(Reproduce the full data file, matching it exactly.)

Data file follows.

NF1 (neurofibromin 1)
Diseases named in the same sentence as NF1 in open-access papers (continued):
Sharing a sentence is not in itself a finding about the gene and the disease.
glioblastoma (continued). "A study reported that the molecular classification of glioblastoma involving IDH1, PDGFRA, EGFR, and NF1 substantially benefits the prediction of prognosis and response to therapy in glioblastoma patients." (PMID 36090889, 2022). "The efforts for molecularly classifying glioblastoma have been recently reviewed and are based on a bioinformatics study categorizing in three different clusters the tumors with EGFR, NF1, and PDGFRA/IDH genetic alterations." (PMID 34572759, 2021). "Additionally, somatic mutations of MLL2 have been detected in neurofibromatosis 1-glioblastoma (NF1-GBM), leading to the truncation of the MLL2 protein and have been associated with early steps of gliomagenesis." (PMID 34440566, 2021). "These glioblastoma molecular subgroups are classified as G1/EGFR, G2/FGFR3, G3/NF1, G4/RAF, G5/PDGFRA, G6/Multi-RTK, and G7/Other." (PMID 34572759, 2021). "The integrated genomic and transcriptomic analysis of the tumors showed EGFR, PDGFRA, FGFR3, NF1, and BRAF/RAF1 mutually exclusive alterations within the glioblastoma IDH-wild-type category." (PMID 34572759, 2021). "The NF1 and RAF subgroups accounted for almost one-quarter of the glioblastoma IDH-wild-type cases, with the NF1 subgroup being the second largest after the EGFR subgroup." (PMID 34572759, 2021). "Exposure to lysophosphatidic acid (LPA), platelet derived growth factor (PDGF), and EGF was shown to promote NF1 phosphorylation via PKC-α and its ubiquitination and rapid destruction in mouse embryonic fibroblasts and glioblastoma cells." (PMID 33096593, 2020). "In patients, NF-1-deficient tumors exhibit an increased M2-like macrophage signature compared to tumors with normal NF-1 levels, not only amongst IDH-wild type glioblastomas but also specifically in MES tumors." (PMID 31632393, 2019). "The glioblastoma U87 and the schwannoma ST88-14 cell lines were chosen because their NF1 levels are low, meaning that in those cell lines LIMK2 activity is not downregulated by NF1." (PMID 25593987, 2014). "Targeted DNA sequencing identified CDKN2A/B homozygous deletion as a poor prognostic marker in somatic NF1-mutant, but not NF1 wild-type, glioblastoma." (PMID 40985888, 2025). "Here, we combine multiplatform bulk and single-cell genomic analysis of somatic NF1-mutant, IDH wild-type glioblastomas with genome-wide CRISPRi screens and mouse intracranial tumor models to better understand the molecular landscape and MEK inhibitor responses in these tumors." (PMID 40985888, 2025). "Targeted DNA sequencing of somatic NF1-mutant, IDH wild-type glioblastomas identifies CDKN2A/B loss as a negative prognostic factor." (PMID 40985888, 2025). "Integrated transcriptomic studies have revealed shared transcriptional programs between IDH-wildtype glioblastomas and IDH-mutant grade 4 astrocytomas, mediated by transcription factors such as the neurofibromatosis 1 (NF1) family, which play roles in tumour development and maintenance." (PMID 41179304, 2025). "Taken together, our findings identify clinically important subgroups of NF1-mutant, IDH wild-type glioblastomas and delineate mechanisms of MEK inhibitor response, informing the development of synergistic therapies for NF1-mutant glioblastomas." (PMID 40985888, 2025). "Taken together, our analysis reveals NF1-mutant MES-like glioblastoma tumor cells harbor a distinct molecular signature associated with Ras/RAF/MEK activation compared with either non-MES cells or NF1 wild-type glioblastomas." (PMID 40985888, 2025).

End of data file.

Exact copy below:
NF1 (neurofibromin 1)
Diseases named in the same sentence as NF1 in open-access papers (continued):
Sharing a sentence is not in itself a finding about the gene and the disease.
glioblastoma (continued). "A study reported that the molecular classification of glioblastoma involving IDH1, PDGFRA, EGFR, and NF1 substantially benefits the prediction of prognosis and response to therapy in glioblastoma patients." (PMID 36090889, 2022). "The efforts for molecularly classifying glioblastoma have been recently reviewed and are based on a bioinformatics study categorizing in three different clusters the tumors with EGFR, NF1, and PDGFRA/IDH genetic alterations." (PMID 34572759, 2021). "Additionally, somatic mutations of MLL2 have been detected in neurofibromatosis 1-glioblastoma (NF1-GBM), leading to the truncation of the MLL2 protein and have been associated with early steps of gliomagenesis." (PMID 34440566, 2021). "These glioblastoma molecular subgroups are classified as G1/EGFR, G2/FGFR3, G3/NF1, G4/RAF, G5/PDGFRA, G6/Multi-RTK, and G7/Other." (PMID 34572759, 2021). "The integrated genomic and transcriptomic analysis of the tumors showed EGFR, PDGFRA, FGFR3, NF1, and BRAF/RAF1 mutually exclusive alterations within the glioblastoma IDH-wild-type category." (PMID 34572759, 2021). "The NF1 and RAF subgroups accounted for almost one-quarter of the glioblastoma IDH-wild-type cases, with the NF1 subgroup being the second largest after the EGFR subgroup." (PMID 34572759, 2021). "Exposure to lysophosphatidic acid (LPA), platelet derived growth factor (PDGF), and EGF was shown to promote NF1 phosphorylation via PKC-α and its ubiquitination and rapid destruction in mouse embryonic fibroblasts and glioblastoma cells." (PMID 33096593, 2020). "In patients, NF-1-deficient tumors exhibit an increased M2-like macrophage signature compared to tumors with normal NF-1 levels, not only amongst IDH-wild type glioblastomas but also specifically in MES tumors." (PMID 31632393, 2019). "The glioblastoma U87 and the schwannoma ST88-14 cell lines were chosen because their NF1 levels are low, meaning that in those cell lines LIMK2 activity is not downregulated by NF1." (PMID 25593987, 2014). "Targeted DNA sequencing identified CDKN2A/B homozygous deletion as a poor prognostic marker in somatic NF1-mutant, but not NF1 wild-type, glioblastoma." (PMID 40985888, 2025). "Here, we combine multiplatform bulk and single-cell genomic analysis of somatic NF1-mutant, IDH wild-type glioblastomas with genome-wide CRISPRi screens and mouse intracranial tumor models to better understand the molecular landscape and MEK inhibitor responses in these tumors." (PMID 40985888, 2025). "Targeted DNA sequencing of somatic NF1-mutant, IDH wild-type glioblastomas identifies CDKN2A/B loss as a negative prognostic factor." (PMID 40985888, 2025). "Integrated transcriptomic studies have revealed shared transcriptional programs between IDH-wildtype glioblastomas and IDH-mutant grade 4 astrocytomas, mediated by transcription factors such as the neurofibromatosis 1 (NF1) family, which play roles in tumour development and maintenance." (PMID 41179304, 2025). "Taken together, our findings identify clinically important subgroups of NF1-mutant, IDH wild-type glioblastomas and delineate mechanisms of MEK inhibitor response, informing the development of synergistic therapies for NF1-mutant glioblastomas." (PMID 40985888, 2025). "Taken together, our analysis reveals NF1-mutant MES-like glioblastoma tumor cells harbor a distinct molecular signature associated with Ras/RAF/MEK activation compared with either non-MES cells or NF1 wild-type glioblastomas." (PMID 40985888, 2025).